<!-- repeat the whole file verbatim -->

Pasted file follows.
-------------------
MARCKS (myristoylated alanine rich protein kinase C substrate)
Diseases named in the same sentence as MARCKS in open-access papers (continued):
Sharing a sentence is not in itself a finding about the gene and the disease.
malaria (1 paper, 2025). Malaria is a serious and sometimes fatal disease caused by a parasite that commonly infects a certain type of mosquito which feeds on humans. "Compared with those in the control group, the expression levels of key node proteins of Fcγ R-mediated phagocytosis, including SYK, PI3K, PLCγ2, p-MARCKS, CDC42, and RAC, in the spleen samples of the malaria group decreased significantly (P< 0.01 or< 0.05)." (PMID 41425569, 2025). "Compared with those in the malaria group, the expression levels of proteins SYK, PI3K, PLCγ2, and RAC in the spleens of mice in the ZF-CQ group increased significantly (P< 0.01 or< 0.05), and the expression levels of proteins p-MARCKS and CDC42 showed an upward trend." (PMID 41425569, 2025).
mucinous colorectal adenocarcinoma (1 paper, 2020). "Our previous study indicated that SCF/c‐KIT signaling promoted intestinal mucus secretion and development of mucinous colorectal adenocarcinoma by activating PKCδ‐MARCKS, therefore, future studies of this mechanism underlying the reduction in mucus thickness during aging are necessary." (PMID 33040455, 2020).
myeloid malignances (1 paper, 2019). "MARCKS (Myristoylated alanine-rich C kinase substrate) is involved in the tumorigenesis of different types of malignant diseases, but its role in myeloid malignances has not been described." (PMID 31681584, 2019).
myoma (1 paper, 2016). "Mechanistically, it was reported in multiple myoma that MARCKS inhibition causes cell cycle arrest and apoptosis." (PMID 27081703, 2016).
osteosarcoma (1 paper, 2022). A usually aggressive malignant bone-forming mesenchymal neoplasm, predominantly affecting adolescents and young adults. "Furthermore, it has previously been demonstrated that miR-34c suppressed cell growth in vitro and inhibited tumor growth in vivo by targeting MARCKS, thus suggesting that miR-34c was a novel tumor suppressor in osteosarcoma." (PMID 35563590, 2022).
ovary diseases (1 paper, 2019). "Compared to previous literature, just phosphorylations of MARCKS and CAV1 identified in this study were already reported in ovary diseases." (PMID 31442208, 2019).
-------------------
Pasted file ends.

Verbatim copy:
MARCKS (myristoylated alanine rich protein kinase C substrate)
Diseases named in the same sentence as MARCKS in open-access papers (continued):
Sharing a sentence is not in itself a finding about the gene and the disease.
malaria (1 paper, 2025). Malaria is a serious and sometimes fatal disease caused by a parasite that commonly infects a certain type of mosquito which feeds on humans. "Compared with those in the control group, the expression levels of key node proteins of Fcγ R-mediated phagocytosis, including SYK, PI3K, PLCγ2, p-MARCKS, CDC42, and RAC, in the spleen samples of the malaria group decreased significantly (P< 0.01 or< 0.05)." (PMID 41425569, 2025). "Compared with those in the malaria group, the expression levels of proteins SYK, PI3K, PLCγ2, and RAC in the spleens of mice in the ZF-CQ group increased significantly (P< 0.01 or< 0.05), and the expression levels of proteins p-MARCKS and CDC42 showed an upward trend." (PMID 41425569, 2025).
mucinous colorectal adenocarcinoma (1 paper, 2020). "Our previous study indicated that SCF/c‐KIT signaling promoted intestinal mucus secretion and development of mucinous colorectal adenocarcinoma by activating PKCδ‐MARCKS, therefore, future studies of this mechanism underlying the reduction in mucus thickness during aging are necessary." (PMID 33040455, 2020).
myeloid malignances (1 paper, 2019). "MARCKS (Myristoylated alanine-rich C kinase substrate) is involved in the tumorigenesis of different types of malignant diseases, but its role in myeloid malignances has not been described." (PMID 31681584, 2019).
myoma (1 paper, 2016). "Mechanistically, it was reported in multiple myoma that MARCKS inhibition causes cell cycle arrest and apoptosis." (PMID 27081703, 2016).
osteosarcoma (1 paper, 2022). A usually aggressive malignant bone-forming mesenchymal neoplasm, predominantly affecting adolescents and young adults. "Furthermore, it has previously been demonstrated that miR-34c suppressed cell growth in vitro and inhibited tumor growth in vivo by targeting MARCKS, thus suggesting that miR-34c was a novel tumor suppressor in osteosarcoma." (PMID 35563590, 2022).
ovary diseases (1 paper, 2019). "Compared to previous literature, just phosphorylations of MARCKS and CAV1 identified in this study were already reported in ovary diseases." (PMID 31442208, 2019).